Reading comprehension problems for kids with autism: When kids with autism have reading comprehension problems it is often due to issues with pronoun confusion. Do you have a child who struggles with reading comprehension and is on the autism spectrum? Learn how to help your child understand what they are reading better by understanding better what causes the misunderstanding and confusion.
Several academic studies show that peer or parental tutoring goes a long way in helping children on the autism spectrum improve their reading comprehension skills. Pronoun confusion, or anaphora, is a common problem for children with autism.
Want to learn more about anaphora and what you can do to help your ASD child with reading comprehension problems?
I’m going to teach you what anaphora is, and give you free online resources that are guaranteed to improve reading comprehension problems for kids with autism.
If you commit to working with your child on a regular basis, your coaching will help him or her improve reading comprehension problems.
Are you ready to get started?
In the teaching world understanding which pronoun goes with which person place or thing is called an anaphoric expression.
Anaphora is when one word or phrase in a text stands for another word or phrase in a text.
Most reading comprehension problems for kids with autism stem from trouble connecting words like “it” or “them” to the person place or thing they stand for in a text.
Parents of kids with autism often see early reading abilities. But these kids later fall behind as reading comprehension problems mount. Was your child with autism recognizing letters of the alphabet at about age 2 and reading picture books by 4? If you are shaking your head yes, you’re not alone.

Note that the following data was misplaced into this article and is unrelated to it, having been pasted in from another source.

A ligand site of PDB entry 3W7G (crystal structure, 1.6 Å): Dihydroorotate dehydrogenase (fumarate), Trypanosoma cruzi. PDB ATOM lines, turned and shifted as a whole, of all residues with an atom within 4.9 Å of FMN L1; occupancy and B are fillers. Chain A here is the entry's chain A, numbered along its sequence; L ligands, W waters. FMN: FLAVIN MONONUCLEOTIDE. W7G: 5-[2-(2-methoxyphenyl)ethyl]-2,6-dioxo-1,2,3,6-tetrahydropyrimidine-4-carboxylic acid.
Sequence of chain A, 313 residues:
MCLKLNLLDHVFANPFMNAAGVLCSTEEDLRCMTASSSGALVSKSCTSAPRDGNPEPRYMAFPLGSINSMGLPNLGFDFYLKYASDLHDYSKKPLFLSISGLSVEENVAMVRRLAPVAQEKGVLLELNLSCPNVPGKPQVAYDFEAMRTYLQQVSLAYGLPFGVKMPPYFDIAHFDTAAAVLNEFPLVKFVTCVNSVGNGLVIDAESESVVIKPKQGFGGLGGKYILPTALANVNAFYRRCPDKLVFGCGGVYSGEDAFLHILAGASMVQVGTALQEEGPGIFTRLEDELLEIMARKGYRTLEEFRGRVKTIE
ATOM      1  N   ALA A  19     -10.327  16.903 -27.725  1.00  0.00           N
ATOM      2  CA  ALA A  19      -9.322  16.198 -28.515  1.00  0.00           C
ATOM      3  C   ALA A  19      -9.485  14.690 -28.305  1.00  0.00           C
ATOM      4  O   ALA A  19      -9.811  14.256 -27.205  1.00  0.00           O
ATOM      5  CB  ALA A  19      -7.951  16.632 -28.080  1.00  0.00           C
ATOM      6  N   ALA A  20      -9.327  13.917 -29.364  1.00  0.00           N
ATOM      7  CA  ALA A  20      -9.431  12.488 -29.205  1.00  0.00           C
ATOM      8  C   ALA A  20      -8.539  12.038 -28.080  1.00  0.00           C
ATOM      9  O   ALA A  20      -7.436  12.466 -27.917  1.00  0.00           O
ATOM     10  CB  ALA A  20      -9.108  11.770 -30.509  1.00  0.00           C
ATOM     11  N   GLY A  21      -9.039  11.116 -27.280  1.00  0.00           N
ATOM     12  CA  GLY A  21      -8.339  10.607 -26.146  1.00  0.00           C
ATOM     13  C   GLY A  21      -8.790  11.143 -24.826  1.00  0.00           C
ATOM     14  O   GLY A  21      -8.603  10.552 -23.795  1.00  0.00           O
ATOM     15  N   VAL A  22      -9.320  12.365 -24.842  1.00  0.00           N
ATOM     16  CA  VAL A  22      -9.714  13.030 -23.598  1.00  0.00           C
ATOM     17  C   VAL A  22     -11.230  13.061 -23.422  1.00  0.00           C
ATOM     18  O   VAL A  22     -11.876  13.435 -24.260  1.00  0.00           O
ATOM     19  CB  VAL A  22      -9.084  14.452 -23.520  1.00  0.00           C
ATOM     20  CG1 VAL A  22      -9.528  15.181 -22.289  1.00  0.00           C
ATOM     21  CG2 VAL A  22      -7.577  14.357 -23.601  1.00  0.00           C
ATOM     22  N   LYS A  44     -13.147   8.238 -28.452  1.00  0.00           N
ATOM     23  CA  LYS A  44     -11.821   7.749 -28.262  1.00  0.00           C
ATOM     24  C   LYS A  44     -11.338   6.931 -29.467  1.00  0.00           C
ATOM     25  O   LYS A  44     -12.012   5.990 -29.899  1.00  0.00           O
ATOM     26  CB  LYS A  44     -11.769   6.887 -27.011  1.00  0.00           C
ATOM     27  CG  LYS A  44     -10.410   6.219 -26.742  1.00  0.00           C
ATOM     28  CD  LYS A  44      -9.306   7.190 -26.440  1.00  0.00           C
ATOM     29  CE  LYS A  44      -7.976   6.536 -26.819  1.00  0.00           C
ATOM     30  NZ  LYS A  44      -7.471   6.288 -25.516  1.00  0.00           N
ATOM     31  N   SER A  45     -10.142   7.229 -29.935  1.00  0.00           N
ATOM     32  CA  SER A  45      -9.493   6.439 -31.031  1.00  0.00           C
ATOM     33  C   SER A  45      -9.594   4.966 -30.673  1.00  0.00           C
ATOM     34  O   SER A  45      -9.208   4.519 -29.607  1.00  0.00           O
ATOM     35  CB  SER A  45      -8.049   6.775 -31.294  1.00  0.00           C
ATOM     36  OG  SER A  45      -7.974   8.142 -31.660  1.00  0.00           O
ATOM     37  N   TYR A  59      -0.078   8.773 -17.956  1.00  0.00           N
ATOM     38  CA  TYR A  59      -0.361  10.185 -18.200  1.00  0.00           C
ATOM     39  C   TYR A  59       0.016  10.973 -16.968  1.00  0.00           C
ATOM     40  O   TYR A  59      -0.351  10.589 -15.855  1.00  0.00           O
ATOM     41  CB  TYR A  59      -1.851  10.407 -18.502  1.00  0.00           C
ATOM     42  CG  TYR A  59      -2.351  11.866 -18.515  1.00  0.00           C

It often comes as a shock in 3rd or 4th grade when your autistic child starts to lag behind in reading comprehension.
There’s a logical explanation for this. Many kids with autism have trouble following along and understanding which terms refer to each other. And although they are great at rote memory, they struggle with understanding the big picture.
If you think this describes your child, then use the strategies here to help him or her at home. With regular work on reading comprehension problems and proper tutoring your son or daughter will learn how to make connections when he or she reads.
Understanding Anaphoric Expressions to Improve Reading Comprehension Problems
Many times kids with autism don’t realize they can figure out what an unfamiliar term means by using context clues. This is where anaphoric expressions come into play. Here is an old PBS video that explains anaphora quite well. It’s low budget and corny, I know. But if you watch it you’ll not only understand what anaphora means, you’ll also get a good idea how to teach anaphoric expressions to your child. The teacher begins her instruction at 4:49 minutes into the video and ends at 11:30 minutes.
Is your child answering correctly?
Seeing the connections?
If not, coach your child to see the right connection. In time your child will improve.